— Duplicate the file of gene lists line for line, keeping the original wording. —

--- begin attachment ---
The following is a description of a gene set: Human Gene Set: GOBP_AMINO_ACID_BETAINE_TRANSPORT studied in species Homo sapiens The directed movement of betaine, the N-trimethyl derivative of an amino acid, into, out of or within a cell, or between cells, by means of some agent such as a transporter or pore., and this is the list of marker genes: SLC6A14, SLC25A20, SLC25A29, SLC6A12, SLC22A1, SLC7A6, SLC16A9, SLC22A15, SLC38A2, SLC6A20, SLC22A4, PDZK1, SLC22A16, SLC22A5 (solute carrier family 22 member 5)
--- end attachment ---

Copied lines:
The following is a description of a gene set: Human Gene Set: GOBP_AMINO_ACID_BETAINE_TRANSPORT studied in species Homo sapiens The directed movement of betaine, the N-trimethyl derivative of an amino acid, into, out of or within a cell, or between cells, by means of some agent such as a transporter or pore., and this is the list of marker genes: SLC6A14, SLC25A20, SLC25A29, SLC6A12, SLC22A1, SLC7A6, SLC16A9, SLC22A15, SLC38A2, SLC6A20, SLC22A4, PDZK1, SLC22A16, SLC22A5 (solute carrier family 22 member 5)